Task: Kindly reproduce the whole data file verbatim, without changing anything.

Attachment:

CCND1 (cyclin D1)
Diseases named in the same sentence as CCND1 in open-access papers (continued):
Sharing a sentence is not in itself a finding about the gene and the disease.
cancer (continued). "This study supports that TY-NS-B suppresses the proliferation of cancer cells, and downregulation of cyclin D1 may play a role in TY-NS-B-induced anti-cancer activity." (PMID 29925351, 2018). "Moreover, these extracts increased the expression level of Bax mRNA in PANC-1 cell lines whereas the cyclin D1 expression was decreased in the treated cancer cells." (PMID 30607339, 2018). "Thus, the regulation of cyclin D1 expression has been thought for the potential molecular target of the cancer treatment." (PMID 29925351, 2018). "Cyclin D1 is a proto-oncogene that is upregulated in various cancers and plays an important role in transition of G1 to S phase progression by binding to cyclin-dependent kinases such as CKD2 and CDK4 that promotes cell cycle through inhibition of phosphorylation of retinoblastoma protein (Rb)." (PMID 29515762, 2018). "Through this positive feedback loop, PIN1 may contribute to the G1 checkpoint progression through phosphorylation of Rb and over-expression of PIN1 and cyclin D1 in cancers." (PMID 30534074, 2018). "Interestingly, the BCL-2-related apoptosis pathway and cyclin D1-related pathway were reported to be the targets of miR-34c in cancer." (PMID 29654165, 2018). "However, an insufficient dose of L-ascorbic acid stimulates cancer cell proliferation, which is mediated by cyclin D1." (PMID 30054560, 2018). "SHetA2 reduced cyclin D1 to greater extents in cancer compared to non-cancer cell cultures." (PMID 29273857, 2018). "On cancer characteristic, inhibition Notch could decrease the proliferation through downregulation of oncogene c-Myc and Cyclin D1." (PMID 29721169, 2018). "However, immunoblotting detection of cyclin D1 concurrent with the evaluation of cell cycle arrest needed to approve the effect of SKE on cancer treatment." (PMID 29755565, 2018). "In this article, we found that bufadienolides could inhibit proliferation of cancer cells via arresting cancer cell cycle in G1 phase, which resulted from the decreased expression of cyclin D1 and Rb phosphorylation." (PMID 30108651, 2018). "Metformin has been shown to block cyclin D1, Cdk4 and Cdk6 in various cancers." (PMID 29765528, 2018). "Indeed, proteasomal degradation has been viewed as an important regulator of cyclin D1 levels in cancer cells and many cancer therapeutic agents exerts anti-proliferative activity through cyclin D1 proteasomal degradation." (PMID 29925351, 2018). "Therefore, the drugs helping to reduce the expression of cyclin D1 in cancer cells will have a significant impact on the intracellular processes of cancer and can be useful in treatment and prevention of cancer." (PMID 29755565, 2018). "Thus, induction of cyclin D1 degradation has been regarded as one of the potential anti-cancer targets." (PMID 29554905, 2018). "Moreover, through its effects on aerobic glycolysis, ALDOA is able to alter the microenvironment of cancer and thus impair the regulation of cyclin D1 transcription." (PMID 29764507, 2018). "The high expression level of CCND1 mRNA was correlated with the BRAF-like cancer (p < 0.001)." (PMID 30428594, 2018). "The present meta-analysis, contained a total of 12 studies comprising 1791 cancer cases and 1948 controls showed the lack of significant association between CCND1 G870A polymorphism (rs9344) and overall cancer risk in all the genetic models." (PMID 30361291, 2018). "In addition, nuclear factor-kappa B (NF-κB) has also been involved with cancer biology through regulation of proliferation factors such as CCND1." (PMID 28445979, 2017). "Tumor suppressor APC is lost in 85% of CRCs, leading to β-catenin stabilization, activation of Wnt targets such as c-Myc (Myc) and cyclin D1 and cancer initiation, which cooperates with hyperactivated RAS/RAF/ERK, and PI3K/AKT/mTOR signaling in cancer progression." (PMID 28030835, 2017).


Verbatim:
CCND1 (cyclin D1)
Diseases named in the same sentence as CCND1 in open-access papers (continued):
Sharing a sentence is not in itself a finding about the gene and the disease.
cancer (continued). "This study supports that TY-NS-B suppresses the proliferation of cancer cells, and downregulation of cyclin D1 may play a role in TY-NS-B-induced anti-cancer activity." (PMID 29925351, 2018). "Moreover, these extracts increased the expression level of Bax mRNA in PANC-1 cell lines whereas the cyclin D1 expression was decreased in the treated cancer cells." (PMID 30607339, 2018). "Thus, the regulation of cyclin D1 expression has been thought for the potential molecular target of the cancer treatment." (PMID 29925351, 2018). "Cyclin D1 is a proto-oncogene that is upregulated in various cancers and plays an important role in transition of G1 to S phase progression by binding to cyclin-dependent kinases such as CKD2 and CDK4 that promotes cell cycle through inhibition of phosphorylation of retinoblastoma protein (Rb)." (PMID 29515762, 2018). "Through this positive feedback loop, PIN1 may contribute to the G1 checkpoint progression through phosphorylation of Rb and over-expression of PIN1 and cyclin D1 in cancers." (PMID 30534074, 2018). "Interestingly, the BCL-2-related apoptosis pathway and cyclin D1-related pathway were reported to be the targets of miR-34c in cancer." (PMID 29654165, 2018). "However, an insufficient dose of L-ascorbic acid stimulates cancer cell proliferation, which is mediated by cyclin D1." (PMID 30054560, 2018). "SHetA2 reduced cyclin D1 to greater extents in cancer compared to non-cancer cell cultures." (PMID 29273857, 2018). "On cancer characteristic, inhibition Notch could decrease the proliferation through downregulation of oncogene c-Myc and Cyclin D1." (PMID 29721169, 2018). "However, immunoblotting detection of cyclin D1 concurrent with the evaluation of cell cycle arrest needed to approve the effect of SKE on cancer treatment." (PMID 29755565, 2018). "In this article, we found that bufadienolides could inhibit proliferation of cancer cells via arresting cancer cell cycle in G1 phase, which resulted from the decreased expression of cyclin D1 and Rb phosphorylation." (PMID 30108651, 2018). "Metformin has been shown to block cyclin D1, Cdk4 and Cdk6 in various cancers." (PMID 29765528, 2018). "Indeed, proteasomal degradation has been viewed as an important regulator of cyclin D1 levels in cancer cells and many cancer therapeutic agents exerts anti-proliferative activity through cyclin D1 proteasomal degradation." (PMID 29925351, 2018). "Therefore, the drugs helping to reduce the expression of cyclin D1 in cancer cells will have a significant impact on the intracellular processes of cancer and can be useful in treatment and prevention of cancer." (PMID 29755565, 2018). "Thus, induction of cyclin D1 degradation has been regarded as one of the potential anti-cancer targets." (PMID 29554905, 2018). "Moreover, through its effects on aerobic glycolysis, ALDOA is able to alter the microenvironment of cancer and thus impair the regulation of cyclin D1 transcription." (PMID 29764507, 2018). "The high expression level of CCND1 mRNA was correlated with the BRAF-like cancer (p < 0.001)." (PMID 30428594, 2018). "The present meta-analysis, contained a total of 12 studies comprising 1791 cancer cases and 1948 controls showed the lack of significant association between CCND1 G870A polymorphism (rs9344) and overall cancer risk in all the genetic models." (PMID 30361291, 2018). "In addition, nuclear factor-kappa B (NF-κB) has also been involved with cancer biology through regulation of proliferation factors such as CCND1." (PMID 28445979, 2017). "Tumor suppressor APC is lost in 85% of CRCs, leading to β-catenin stabilization, activation of Wnt targets such as c-Myc (Myc) and cyclin D1 and cancer initiation, which cooperates with hyperactivated RAS/RAF/ERK, and PI3K/AKT/mTOR signaling in cancer progression." (PMID 28030835, 2017).